On As­sign­ment

David Grif­fen, the cur­rent Pink Lady Food Pho­tog­ra­pher of the Year, re­calls how he took the win­ning shot…

NPhoto - - Contents -

David Grif­fen talks about shoot­ing street food on lo­ca­tion in Malaysia

I partly grew up in Asia so I knew I could get some colour­ful im­ages out there for the Food Pho­tog­ra­pher of the Year com­pe­ti­tion. Last De­cem­ber, I stopped off in the Malaysian cap­i­tal of Kuala Lumpur on the way back to the UK from Aus­tralia, and gave my­self 10 days to try to get some strong im­ages to en­ter. I also had a client meet­ing in the city.

Af­ter do­ing some re­search, I found about an area called Jalan Alor, which is a street food mecca. I knew it would be touristy but I also knew there would be plenty of sub­ject mat­ter.

I went to Jalan Alor three nights run­ning and there was a great vibe. I spot­ted this chicken-smok­ing guy at the end of the road, just when I was about to pack my gear away. He had his tunes on, and was re­ally go­ing for it as he cooked the chicken wings. Each time I went back, it got bet­ter, as he changed what he was wear­ing – he prob­a­bly stank af­ter a night work­ing there. Maybe he even sets fire to his dirty clothes! One night he was wear­ing an awe­some shirt and train­ers, so I could see he was a real char­ac­ter. So much of food pho­tog­ra­phy is just about food, but there are the peo­ple who pro­duce and cook it too, and that for me is a big part of the story.

Be­come in­vis­i­ble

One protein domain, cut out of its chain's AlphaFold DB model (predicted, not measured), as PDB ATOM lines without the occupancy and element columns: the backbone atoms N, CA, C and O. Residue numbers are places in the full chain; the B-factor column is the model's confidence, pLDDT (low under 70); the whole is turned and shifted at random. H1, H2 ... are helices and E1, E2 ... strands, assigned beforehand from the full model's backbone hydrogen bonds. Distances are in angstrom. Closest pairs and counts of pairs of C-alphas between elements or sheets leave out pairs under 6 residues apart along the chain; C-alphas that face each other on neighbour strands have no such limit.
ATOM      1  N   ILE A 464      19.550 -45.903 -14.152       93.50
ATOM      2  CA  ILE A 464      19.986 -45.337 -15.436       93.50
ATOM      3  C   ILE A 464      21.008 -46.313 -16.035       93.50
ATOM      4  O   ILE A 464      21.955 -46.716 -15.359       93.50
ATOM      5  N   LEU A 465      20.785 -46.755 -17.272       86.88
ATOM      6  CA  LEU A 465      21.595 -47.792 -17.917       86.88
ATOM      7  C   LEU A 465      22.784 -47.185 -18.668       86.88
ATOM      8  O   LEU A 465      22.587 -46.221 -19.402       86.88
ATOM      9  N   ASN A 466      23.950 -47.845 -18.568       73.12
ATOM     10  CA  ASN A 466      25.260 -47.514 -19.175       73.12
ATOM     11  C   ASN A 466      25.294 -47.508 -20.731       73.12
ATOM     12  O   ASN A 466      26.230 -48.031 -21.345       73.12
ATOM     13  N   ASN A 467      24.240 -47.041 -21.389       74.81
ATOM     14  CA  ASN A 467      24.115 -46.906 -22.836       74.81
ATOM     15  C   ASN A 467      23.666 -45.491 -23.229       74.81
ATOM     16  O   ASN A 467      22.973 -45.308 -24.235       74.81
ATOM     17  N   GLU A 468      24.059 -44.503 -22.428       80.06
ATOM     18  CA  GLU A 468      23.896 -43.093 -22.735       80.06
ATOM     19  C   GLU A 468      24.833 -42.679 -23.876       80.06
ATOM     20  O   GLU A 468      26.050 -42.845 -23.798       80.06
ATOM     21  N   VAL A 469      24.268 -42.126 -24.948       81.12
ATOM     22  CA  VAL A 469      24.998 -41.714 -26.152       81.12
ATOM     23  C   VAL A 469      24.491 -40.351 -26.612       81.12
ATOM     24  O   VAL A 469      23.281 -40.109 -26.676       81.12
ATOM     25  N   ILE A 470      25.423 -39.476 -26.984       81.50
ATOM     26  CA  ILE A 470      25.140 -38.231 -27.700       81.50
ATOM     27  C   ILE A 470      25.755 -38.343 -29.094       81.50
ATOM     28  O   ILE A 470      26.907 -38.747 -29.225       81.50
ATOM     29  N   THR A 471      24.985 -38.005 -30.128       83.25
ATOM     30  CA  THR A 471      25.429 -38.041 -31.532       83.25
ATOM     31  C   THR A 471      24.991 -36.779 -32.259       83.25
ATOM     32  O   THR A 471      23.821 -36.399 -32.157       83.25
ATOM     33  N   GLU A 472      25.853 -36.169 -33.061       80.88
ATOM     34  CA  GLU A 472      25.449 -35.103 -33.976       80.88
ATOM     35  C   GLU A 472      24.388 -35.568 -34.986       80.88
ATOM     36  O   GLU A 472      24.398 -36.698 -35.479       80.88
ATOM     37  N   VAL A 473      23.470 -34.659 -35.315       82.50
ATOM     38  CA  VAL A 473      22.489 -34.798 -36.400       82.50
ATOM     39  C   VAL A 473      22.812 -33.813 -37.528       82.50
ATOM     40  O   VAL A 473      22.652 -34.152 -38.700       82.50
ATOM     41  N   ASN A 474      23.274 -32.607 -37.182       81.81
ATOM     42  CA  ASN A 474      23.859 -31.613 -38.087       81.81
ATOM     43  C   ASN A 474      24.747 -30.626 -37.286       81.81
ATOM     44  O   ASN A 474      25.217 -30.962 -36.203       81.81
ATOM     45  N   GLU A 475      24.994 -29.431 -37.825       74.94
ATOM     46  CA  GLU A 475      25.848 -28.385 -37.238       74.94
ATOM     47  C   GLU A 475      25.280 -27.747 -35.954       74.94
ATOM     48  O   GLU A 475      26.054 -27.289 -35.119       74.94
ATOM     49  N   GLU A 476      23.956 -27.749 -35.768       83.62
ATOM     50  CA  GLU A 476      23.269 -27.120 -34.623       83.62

I think it’s im­por­tant to re­visit a good place for pho­tog­ra­phy and keep work­ing it. I was very aware that I was walk­ing around back streets at night, though, with very ex­pen­sive kit. It was dark and there were plenty of peo­ple around with big knives at hand – the area was close to the red-light dis­trict too, where you get of­fered ev­ery­thing un­der the sun. It pos­si­bly wasn’t the safest en­vi­ron­ment to be work­ing in, but as I kept go­ing back I got more com­fort­able and started to do bet­ter work.

The lo­cals do start to recog­nise you. Of­ten with pho­tograph­ing peo­ple you have to be seen be­fore you can van­ish – you be­come fa­mil­iar and they lose in­ter­est. This is im­por­tant at mar­kets, as you are bound cre­ate a stir with a big SLR, mono­pod and gear for video. It was clear I was se­ri­ous, and not just tak­ing happy snaps.

Go­ing back to a mar­ket means you don’t have to shoot with a re­ally long lens, ei­ther, you can get in closer. It doesn’t feel like you’re some­how tak­ing shots on the sly. I love Nikon lenses, par­tic­u­larly the 14-24mm and 20mm. In fact, that lens is one of the rea­sons I changed to Nikon from Canon, but on this trip I used a Zeiss 28mm, 50mm and 100mm. I love the old-school cin­e­matic ef­fect you get from us­ing Zeiss glass.

As well as Kuala Lumpur, I vis­ited many other parts of Malaysia, in­clud­ing Malacca, which is a very di­verse and in­ter­est­ing old port, and Ipoh, where my client’s fam­ily is from. When work­ing in these places I find it eas­ier to be by my­self. It’s hard if you’re try­ing to com­bine se­ri­ous pho­tog­ra­phy with a fam­ily hol­i­day. I think when shoot­ing full-on for a pro­ject, you have to be by your­self, and find your own path.

To see more of David’s stun­ning work, visit www.david­grif­fen.co.uk To en­ter the 2016 Pink Lady Food Pho­tog­ra­pher of the Year com­pe­ti­tion, visit www.pin­kla­dy­food­pho­tog­ra­pheroftheyear.com

Of­ten with pho­tograph­ing peo­ple you have to be seen be­fore you can van­ish – you be­come fa­mil­iar and they lose in­ter­est

01 01 The win­ning shot – a street ven­dor in Jalan Alor cook­ing chicken wings 02 Mar­ket pro­duce al­ways makes a great sub­ject – look out for shape, colour and pat­tern 03 This lady’s selling ‘stinky beans’ – they live up to their name! 04 Chang­ing your view­point can pro­vide a fresh per­spec­tive on fa­mil­iar scenes

02

Newspapers in English

Newspapers from Australia

© PressReader. All rights reserved.